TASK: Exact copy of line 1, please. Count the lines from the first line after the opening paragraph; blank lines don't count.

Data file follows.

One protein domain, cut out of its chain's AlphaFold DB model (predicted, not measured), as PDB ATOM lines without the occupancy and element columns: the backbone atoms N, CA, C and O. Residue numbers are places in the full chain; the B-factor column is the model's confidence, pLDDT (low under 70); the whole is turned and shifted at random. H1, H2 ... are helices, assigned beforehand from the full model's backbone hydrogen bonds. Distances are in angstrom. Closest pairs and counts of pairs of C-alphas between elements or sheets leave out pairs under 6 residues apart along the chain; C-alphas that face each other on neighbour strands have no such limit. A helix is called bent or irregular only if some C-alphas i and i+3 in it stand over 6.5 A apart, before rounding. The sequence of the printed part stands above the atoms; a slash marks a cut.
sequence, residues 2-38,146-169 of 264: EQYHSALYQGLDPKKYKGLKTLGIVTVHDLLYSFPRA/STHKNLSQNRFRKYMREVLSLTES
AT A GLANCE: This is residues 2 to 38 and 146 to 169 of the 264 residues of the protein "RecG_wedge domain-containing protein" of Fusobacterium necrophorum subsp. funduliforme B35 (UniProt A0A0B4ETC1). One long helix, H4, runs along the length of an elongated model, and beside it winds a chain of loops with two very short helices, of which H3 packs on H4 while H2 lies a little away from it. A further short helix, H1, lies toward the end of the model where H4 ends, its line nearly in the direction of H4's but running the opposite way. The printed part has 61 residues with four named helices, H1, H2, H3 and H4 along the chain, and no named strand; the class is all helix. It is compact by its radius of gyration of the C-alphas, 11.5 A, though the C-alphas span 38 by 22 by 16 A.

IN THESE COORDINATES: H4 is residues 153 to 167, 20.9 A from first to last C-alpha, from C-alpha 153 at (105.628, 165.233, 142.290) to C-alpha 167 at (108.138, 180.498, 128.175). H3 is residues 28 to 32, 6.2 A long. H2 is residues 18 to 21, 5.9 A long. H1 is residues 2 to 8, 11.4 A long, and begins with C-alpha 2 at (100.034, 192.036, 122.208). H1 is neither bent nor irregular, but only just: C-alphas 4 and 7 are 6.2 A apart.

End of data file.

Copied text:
sequence, residues 2-38,146-169 of 264: EQYHSALYQGLDPKKYKGLKTLGIVTVHDLLYSFPRA/STHKNLSQNRFRKYMREVLSLTES